Health promotion through self-care and community participation: Elements of a proposed programme in the developing countriesReportar como inadecuado

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BMC Public Health

, 4:11

First Online: 16 April 2004Received: 02 June 2003Accepted: 16 April 2004DOI: 10.1186-1471-2458-4-11

Cite this article as: Bhuyan, K.K. BMC Public Health 2004 4: 11. doi:10.1186-1471-2458-4-11


BackgroundThe concepts of health promotion, self-care and community participation emerged during 1970s, primarily out of concerns about the limitation of professional health system. Since then there have been rapid growth in these areas in the developed world, and there is evidence of effectiveness of such interventions. These areas are still in infancy in the developing countries. There is a window of opportunity for promoting self care and community participation for health promotion.

DiscussionA broad outline is proposed for designing a health promotion programme in developing countries, following key strategies of the Ottawa Charter for health promotion and principles of self care and community participation. Supportive policies may be framed. Self care clearinghouses may be set up at provincial level to co-ordinate the programme activities in consultation with district and national teams. Self care may be promoted in the schools and workplaces. For developing personal skills of individuals, self care information, generated through a participatory process, may be disseminated using a wide range of print and audio-visual tools and information technology based tools. One such potential tool may be a personally held self care manual and health record, to be designed jointly by the community and professionals. Its first part may contain basic self care information and the second part may contain outlines of different personally-held health records to be used to record important health and disease related events of an individual. Periodic monitoring and evaluation of the programme may be done.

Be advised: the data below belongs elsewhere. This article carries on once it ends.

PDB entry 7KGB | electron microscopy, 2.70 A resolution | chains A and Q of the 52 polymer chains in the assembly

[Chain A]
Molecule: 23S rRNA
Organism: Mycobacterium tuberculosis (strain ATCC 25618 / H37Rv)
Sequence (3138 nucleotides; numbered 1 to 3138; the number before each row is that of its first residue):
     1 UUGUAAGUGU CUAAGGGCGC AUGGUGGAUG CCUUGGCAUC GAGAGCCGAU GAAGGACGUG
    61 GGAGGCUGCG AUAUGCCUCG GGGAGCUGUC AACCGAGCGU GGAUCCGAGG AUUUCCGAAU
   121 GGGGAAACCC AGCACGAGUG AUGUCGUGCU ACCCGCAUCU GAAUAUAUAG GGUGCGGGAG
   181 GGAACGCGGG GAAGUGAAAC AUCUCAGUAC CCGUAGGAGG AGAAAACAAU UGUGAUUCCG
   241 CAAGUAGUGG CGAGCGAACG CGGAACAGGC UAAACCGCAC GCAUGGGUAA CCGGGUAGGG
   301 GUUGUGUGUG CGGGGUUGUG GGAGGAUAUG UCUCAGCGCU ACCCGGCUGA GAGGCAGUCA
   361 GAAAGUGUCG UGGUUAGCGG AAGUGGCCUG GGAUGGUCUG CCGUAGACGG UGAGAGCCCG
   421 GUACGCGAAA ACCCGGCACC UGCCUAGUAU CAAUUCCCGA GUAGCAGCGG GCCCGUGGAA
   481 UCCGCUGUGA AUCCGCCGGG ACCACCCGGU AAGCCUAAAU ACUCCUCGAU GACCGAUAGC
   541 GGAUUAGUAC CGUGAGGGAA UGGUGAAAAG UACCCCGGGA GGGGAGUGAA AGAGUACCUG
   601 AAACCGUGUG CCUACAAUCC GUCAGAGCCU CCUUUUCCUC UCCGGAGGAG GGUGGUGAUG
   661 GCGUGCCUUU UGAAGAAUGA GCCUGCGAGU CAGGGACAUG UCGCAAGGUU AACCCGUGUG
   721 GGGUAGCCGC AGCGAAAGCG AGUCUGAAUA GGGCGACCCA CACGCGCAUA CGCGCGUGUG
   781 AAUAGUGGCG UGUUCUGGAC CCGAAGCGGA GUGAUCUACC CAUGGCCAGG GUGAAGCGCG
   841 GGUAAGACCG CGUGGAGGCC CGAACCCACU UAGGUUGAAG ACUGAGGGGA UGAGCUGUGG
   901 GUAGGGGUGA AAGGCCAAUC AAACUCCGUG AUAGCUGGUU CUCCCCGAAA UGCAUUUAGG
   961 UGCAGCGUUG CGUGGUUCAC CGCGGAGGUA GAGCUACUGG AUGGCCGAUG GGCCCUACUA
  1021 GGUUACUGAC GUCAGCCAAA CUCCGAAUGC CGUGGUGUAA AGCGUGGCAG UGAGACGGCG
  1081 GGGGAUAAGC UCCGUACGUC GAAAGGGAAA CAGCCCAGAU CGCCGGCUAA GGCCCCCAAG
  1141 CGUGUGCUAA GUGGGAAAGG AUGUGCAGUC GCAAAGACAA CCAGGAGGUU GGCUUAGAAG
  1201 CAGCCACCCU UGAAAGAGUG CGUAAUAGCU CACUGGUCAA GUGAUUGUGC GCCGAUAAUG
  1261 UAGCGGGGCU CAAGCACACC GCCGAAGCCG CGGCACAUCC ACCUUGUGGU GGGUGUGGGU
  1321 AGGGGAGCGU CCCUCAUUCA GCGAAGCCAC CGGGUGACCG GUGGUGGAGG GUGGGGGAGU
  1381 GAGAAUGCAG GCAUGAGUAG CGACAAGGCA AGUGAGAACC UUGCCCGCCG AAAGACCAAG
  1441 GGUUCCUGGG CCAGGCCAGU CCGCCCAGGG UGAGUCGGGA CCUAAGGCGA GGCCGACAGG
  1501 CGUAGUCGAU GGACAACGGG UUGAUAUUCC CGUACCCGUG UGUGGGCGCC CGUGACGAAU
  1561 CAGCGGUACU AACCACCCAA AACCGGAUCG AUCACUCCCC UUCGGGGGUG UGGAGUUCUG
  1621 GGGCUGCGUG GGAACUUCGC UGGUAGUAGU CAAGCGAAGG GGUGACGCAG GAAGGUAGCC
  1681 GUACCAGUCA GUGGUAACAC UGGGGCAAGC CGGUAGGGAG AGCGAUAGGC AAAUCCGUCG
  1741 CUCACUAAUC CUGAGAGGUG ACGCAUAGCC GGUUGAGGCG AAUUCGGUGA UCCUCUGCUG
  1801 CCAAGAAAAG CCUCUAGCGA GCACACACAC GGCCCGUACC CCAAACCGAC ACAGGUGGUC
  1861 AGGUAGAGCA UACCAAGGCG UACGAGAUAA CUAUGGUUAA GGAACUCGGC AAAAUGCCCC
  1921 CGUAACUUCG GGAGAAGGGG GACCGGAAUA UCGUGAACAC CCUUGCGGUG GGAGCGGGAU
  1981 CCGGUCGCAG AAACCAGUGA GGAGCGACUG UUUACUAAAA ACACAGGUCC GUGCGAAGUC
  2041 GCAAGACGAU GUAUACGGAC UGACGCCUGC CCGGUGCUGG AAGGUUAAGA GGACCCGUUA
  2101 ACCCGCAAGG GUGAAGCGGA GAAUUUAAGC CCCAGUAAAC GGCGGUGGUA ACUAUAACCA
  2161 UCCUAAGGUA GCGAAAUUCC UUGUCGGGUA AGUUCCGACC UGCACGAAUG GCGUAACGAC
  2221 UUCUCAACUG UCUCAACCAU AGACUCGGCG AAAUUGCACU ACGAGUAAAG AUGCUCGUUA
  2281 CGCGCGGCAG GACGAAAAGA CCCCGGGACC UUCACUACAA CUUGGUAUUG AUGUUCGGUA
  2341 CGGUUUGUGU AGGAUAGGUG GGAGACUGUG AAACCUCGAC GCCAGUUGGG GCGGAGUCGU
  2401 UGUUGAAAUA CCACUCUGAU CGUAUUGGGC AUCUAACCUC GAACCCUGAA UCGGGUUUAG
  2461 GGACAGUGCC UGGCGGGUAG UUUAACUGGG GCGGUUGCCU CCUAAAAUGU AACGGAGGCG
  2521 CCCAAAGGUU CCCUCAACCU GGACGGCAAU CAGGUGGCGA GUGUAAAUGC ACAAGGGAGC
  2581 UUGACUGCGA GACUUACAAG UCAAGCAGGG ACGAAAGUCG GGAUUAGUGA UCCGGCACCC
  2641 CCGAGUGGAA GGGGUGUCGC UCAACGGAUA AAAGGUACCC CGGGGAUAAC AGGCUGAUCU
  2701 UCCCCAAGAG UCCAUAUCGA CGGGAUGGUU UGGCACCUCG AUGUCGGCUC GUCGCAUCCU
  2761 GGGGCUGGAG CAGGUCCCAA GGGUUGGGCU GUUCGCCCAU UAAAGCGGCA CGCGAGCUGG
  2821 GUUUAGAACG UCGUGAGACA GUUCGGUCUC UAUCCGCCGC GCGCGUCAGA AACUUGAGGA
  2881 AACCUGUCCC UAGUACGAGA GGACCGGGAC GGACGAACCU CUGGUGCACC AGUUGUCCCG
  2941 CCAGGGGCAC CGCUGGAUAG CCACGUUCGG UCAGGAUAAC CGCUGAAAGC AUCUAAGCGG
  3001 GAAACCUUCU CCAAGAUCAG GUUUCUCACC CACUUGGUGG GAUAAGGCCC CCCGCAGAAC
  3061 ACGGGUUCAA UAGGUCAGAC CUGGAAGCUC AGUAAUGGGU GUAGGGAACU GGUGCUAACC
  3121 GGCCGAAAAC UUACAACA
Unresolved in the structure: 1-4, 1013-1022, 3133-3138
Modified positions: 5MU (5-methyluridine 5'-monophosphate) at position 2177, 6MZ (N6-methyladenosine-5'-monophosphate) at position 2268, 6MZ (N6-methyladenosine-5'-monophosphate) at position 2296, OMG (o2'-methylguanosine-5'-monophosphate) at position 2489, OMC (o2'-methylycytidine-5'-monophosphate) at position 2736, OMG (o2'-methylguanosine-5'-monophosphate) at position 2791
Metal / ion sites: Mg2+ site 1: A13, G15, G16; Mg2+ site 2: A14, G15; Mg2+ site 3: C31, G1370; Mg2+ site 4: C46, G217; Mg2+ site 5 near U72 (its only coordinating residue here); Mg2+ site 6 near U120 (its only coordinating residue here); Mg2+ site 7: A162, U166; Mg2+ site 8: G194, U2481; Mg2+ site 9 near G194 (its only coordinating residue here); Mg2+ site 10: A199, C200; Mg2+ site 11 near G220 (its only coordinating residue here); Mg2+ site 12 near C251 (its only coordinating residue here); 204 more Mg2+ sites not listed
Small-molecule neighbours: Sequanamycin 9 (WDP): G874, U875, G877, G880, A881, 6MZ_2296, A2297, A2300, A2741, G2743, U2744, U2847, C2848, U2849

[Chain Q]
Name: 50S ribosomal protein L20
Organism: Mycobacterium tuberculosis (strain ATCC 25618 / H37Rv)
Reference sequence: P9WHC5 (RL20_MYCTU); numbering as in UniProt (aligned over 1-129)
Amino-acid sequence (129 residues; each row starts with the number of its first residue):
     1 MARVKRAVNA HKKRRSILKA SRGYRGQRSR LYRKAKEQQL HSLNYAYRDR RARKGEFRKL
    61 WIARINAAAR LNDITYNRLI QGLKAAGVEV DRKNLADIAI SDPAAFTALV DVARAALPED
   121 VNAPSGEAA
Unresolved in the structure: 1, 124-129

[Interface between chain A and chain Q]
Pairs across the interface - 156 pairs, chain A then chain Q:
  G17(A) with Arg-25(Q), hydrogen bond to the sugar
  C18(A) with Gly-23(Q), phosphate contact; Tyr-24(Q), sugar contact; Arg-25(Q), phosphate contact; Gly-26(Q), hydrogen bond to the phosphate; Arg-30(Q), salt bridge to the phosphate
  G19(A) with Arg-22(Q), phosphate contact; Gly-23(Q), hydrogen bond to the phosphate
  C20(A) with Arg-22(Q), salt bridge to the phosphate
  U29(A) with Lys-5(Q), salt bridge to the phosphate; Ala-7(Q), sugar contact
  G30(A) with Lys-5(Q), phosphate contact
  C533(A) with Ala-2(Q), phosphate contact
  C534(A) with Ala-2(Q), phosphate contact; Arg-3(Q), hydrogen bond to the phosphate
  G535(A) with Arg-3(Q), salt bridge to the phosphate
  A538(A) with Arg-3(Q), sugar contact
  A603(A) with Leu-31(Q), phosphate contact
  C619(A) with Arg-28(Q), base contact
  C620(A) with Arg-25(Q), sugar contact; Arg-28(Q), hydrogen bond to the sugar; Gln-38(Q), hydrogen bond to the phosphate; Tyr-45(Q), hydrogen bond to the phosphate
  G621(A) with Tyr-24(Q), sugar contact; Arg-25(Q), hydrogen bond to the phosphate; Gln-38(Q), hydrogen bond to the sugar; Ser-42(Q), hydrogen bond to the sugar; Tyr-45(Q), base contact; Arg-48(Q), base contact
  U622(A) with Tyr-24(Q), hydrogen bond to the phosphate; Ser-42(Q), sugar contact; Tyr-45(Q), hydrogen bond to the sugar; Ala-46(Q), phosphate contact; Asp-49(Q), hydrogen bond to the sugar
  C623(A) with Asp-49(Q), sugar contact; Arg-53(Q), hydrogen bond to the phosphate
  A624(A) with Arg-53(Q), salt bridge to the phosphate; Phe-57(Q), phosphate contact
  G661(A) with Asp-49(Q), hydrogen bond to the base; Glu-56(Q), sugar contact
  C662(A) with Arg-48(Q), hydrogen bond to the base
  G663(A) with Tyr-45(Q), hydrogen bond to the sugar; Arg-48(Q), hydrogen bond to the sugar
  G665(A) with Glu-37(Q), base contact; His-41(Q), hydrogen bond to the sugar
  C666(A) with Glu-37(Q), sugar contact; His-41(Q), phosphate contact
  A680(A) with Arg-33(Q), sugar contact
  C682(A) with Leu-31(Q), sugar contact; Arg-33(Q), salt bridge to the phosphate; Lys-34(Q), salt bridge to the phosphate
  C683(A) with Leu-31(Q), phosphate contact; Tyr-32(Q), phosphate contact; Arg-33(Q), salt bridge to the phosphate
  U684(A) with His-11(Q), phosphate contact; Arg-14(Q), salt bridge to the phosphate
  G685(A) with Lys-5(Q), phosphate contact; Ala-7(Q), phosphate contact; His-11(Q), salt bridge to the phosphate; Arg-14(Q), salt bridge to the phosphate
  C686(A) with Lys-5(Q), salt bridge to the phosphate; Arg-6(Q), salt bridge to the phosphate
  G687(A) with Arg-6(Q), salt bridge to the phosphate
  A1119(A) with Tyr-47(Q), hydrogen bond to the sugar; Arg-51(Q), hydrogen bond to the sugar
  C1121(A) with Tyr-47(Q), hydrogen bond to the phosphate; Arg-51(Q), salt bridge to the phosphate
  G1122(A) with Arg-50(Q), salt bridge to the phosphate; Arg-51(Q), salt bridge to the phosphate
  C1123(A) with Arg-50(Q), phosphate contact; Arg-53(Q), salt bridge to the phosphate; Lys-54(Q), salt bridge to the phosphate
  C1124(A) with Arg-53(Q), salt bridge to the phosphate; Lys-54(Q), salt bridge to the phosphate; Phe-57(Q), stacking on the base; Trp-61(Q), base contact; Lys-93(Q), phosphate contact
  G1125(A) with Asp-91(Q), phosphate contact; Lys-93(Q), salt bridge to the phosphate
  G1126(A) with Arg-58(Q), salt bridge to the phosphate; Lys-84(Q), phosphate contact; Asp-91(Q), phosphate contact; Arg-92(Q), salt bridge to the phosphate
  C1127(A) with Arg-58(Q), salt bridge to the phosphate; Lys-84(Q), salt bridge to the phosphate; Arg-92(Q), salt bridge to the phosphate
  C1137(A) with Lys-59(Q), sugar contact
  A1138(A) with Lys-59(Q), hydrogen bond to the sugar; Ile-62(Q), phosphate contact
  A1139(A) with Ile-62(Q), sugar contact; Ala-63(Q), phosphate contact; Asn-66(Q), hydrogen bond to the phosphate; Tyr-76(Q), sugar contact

Studies from different parts of the world indicate the effectiveness and cost-effectiveness of self care interventions. The proposed outline has potential for health promotion and cost reduction of health services in the developing countries, and may be adapted in different situations.

SummarySelf care, community participation and health promotion are emerging but dominant areas in the developed countries. Elements of a programme for health promotion in the developing countries following key principles of self care and community participation are proposed. Demonstration programmes may be initiated to assess the feasibility and effectiveness of this programme before large scale implementation.

AbbreviationsCHWcommunity health worker

CIHcommunity involvement in health development

CPcommunity participation

CGcore group

ECexecutive committee

HPhealth promotion

NGOsnon-governmental organizations

PHCprimary health care


SCMHRself-care manual and health record

UKUnited Kingdom

USUnited States of America

WHOWorld Health Organization

Electronic supplementary materialThe online version of this article doi:10.1186-1471-2458-4-11 contains supplementary material, which is available to authorized users.

Autor: Khanindra Kumar Bhuyan


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